In September, the American Heart Association had its annual Central Maine Heart Walk in Auburn. More than 1,200 people committed to ensuring Mainers reduce their chances of heart disease and stroke, raising more than $125,000 for research and public education.

It makes sense, Mainers face significant barriers to heart health. Part of that is due to having one of the most rapidly aging populations in New England, as well as being a state with expanses of rural country with limited access to health care providers.

Together, with policy-makers and community leaders, we are working to increase access to preventative care, screenings and education to decrease the risks for cardiovascular disease. A healthy diet, daily physical activity, quitting smoking, managing cholesterol and blood pressure are some of the most important steps to keep healthy.

However, there is one thing that the majority of us cannot do — take action to accept federal funds to provide MaineCare for the nearly 70,000 Mainers who qualify for coverage but have fallen into the income gap.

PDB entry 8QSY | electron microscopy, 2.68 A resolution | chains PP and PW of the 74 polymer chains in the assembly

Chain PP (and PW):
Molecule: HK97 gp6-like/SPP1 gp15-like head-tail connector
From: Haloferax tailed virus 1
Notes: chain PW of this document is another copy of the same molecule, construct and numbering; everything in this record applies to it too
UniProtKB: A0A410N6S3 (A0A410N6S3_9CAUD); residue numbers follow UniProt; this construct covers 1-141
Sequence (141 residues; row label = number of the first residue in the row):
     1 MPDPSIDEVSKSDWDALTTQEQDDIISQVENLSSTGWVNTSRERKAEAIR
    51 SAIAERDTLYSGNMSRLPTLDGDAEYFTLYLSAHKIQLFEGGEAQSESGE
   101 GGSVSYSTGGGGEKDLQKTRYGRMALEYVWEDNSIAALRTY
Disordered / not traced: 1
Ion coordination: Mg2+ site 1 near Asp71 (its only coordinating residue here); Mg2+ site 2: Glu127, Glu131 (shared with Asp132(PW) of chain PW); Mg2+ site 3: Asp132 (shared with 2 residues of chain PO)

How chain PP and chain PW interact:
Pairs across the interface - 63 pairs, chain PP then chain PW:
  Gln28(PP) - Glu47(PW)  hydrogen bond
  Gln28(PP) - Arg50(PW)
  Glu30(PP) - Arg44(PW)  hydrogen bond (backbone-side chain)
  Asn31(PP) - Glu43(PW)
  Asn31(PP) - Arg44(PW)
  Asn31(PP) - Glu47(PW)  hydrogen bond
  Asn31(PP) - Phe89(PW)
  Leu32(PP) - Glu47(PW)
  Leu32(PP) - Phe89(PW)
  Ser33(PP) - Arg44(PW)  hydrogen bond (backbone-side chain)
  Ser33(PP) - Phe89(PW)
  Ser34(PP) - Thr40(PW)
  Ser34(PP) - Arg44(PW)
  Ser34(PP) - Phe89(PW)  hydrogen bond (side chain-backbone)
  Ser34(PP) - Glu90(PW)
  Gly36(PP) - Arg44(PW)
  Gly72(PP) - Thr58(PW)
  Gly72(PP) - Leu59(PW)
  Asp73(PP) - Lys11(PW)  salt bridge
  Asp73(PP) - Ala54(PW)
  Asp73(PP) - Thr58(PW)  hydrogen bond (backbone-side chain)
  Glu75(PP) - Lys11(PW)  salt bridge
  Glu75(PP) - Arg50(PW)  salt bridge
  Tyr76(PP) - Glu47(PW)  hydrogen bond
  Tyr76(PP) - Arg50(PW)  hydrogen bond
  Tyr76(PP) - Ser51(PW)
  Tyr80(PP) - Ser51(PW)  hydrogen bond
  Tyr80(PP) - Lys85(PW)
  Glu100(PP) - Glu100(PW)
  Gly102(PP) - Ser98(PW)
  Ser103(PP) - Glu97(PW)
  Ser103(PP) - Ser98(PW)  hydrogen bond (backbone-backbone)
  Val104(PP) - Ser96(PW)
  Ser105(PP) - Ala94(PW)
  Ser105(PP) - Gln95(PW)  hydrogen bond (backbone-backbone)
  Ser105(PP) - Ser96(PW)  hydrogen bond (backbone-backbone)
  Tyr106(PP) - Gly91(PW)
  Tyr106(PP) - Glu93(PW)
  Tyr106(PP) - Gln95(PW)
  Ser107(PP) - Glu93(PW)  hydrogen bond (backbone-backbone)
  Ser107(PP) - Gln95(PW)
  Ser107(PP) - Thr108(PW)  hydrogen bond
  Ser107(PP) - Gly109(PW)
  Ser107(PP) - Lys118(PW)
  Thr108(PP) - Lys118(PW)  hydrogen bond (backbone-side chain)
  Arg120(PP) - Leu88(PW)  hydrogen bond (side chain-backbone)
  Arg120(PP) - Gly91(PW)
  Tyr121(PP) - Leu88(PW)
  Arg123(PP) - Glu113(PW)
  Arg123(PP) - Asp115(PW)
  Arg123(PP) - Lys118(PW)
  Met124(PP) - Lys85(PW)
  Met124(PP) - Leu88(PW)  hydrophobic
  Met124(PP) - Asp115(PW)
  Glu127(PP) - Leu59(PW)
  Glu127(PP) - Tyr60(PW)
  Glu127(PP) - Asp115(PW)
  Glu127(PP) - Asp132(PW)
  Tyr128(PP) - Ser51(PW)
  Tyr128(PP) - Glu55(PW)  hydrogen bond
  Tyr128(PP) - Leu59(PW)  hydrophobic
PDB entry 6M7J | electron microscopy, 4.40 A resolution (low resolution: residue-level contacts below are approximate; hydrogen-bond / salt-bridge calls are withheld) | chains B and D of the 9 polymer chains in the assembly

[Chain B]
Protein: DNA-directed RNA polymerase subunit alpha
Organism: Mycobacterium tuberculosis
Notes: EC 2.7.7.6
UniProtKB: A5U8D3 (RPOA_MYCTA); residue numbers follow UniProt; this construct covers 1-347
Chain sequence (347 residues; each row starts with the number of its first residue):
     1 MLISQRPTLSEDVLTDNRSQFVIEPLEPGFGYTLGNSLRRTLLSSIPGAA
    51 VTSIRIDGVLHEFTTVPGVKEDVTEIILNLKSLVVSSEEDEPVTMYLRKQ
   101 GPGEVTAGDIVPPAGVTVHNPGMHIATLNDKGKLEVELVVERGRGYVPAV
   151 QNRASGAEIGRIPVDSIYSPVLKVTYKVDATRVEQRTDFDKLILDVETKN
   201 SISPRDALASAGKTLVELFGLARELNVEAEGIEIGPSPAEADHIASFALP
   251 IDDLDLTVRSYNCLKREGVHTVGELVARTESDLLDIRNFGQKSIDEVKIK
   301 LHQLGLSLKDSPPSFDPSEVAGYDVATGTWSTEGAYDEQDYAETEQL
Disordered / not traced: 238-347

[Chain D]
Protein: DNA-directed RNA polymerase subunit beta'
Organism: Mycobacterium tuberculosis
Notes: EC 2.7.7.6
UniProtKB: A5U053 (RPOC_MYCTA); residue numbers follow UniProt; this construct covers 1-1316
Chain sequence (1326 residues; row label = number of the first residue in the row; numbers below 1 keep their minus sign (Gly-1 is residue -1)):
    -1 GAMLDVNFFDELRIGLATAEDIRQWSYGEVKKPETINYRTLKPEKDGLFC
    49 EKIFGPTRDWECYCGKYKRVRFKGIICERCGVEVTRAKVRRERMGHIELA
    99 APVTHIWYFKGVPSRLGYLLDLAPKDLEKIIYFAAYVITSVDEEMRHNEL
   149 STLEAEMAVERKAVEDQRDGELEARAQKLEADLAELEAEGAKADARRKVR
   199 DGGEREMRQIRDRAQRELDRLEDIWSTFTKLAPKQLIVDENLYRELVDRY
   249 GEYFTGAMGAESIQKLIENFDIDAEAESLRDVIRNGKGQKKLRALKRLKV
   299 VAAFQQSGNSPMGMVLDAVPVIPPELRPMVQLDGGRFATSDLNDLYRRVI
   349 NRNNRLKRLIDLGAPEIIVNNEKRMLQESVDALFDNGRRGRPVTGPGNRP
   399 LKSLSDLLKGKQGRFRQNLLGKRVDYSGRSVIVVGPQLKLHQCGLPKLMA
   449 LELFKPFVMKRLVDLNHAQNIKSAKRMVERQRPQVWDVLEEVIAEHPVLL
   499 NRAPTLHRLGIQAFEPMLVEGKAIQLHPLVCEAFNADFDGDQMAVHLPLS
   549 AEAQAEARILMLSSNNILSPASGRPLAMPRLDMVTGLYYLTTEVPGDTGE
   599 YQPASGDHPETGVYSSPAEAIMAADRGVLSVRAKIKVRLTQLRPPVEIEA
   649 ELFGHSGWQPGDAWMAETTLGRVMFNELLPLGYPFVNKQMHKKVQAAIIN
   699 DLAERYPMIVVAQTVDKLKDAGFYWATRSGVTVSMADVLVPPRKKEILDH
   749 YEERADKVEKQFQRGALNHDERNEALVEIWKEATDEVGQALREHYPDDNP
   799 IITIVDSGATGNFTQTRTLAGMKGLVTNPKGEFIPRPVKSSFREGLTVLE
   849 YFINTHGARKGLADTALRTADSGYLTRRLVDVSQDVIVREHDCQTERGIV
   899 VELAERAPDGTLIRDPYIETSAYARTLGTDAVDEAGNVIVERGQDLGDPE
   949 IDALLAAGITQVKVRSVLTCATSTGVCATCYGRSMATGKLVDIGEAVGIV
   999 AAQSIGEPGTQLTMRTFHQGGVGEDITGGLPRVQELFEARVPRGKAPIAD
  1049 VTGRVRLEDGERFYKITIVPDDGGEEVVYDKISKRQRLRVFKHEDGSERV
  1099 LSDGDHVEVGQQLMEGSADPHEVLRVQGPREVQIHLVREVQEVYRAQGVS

The governor and elected officials must seize the opportunity to gain 100 percent federally-funded health care for low-income Mainers – veterans, parents and adults who, although often working one or more jobs, don’t have enough income to qualify for health insurance subsidies.

I urge lawmakers to take notice of the support for heart health in Maine — and help us continue to combat heart disease and stroke by voting to accept the federal funds on Day One of the next legislative session.

Becky Smith, Brunswick

Director of government relations, American Heart Association in Maine

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